Saudade: a deep emotional state of nostalgic or profound melancholic longing for an absent something or someone that one loves.
The study of linguistics has intrigued me ever since I was little because I grew up learning English and Spanish at the same time. I sometimes would find myself pausing to find the right word to say to my friends in English, but not being sure it existed. As I grew older, I learned that different languages had words for certain feelings and moments that did not exist in English, simply because of culture differences. It was a weird, literally foreign concept to wrap my head around until I was introduced to saudade.
Saudade is a word of Portuguese origin that describes a feeling that can’t be summarized in one word in the English language—it is untranslatable. Saudade was once described as “the love that remains” after someone or something is gone. It often carries a repressed knowledge that the object of longing may never return. In some circumstances, it describes a feeling of intense homesickness. It is an emotion I have seen on my parents’ and relatives’ faces many times when they share memories of growing up in Peru.
It is a feeling that many immigrants feel after they have lived in the United States for several years while raising their children. It is a feeling of longing for what was once home, even if it wasn’t perfect. It is a longing for familiarity that they want to share with their friends but can’t find the words to describe it. It is a feeling of torment, especially if you’re powerless to do anything about it. Undocumented workers who have come here for a better life are stuck in this saudade limbo—thankful to be here, but deeply wistful for what they’ve lost in the battle.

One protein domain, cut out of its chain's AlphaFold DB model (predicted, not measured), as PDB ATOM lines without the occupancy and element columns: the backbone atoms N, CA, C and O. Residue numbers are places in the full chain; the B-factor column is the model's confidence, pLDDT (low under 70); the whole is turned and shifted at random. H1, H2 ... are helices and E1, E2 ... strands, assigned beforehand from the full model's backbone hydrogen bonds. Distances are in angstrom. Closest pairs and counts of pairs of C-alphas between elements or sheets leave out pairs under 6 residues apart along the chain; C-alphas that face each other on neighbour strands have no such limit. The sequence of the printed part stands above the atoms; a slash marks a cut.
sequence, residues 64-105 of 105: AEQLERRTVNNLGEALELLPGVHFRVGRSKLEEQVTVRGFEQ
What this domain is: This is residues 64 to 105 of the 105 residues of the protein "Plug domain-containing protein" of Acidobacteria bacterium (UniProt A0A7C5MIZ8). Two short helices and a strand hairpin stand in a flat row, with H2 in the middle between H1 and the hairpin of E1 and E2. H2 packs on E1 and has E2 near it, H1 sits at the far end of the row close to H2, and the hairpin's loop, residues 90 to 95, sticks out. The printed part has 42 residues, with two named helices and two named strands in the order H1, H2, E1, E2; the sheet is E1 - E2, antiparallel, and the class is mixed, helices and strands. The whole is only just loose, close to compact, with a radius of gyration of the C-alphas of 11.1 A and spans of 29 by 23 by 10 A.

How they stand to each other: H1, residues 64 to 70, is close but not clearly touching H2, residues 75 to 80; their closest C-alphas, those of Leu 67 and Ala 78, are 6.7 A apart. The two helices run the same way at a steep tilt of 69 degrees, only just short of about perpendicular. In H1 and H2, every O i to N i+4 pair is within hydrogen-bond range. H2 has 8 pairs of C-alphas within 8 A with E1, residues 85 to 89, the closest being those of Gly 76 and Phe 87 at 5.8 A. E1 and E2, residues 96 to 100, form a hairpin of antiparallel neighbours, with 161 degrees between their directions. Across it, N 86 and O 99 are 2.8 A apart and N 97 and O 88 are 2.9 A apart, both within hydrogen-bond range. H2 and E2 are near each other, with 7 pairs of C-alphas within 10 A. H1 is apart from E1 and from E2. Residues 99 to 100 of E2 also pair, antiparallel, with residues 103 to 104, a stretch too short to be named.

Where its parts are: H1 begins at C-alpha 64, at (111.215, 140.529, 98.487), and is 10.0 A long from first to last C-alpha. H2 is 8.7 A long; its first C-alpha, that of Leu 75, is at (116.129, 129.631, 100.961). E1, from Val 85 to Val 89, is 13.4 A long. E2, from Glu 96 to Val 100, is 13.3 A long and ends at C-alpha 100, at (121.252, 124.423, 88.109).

There is another term coined by an American sociologist and anthropologist Ruth Hill Useem that I canrelateto—Third Culture Kid (TCK). A TCK is described as “a person who has spent a significant part of his or her developmental years outside the parents’ culture… and builds relationships to all of the cultures, while not having full ownership in any.” We don’t feel like we belong in this new world we’ve grown up in, but at the same time we’ve lost almost all our ties to where we came from. This is a different state of limbo from saudade. It is a limbo where we have no identity, where “we are neither of one world nor the other, but between.” A TCK is capable of feeling saudade. We have saudade for belonging. We want to be able to say “I’m from X country” and truly feel like it is home, while at the same time feeling at home where we are.
How have you felt saudade in your life?
Written By: Ingrid A Milera, intern at the Latino Commission on AIDS that studies at New York University
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2 thoughts on “Saudade”
I love this post. Every time I do a workshop on culture and healthcare I talk about this word, how it captures so well what refugees and immigrants describe. People have not generally heard the word and I do find it gives voice to a longing. Also thanks so much for linking my post.
It’s a beautiful word that captures so much emotion 🙂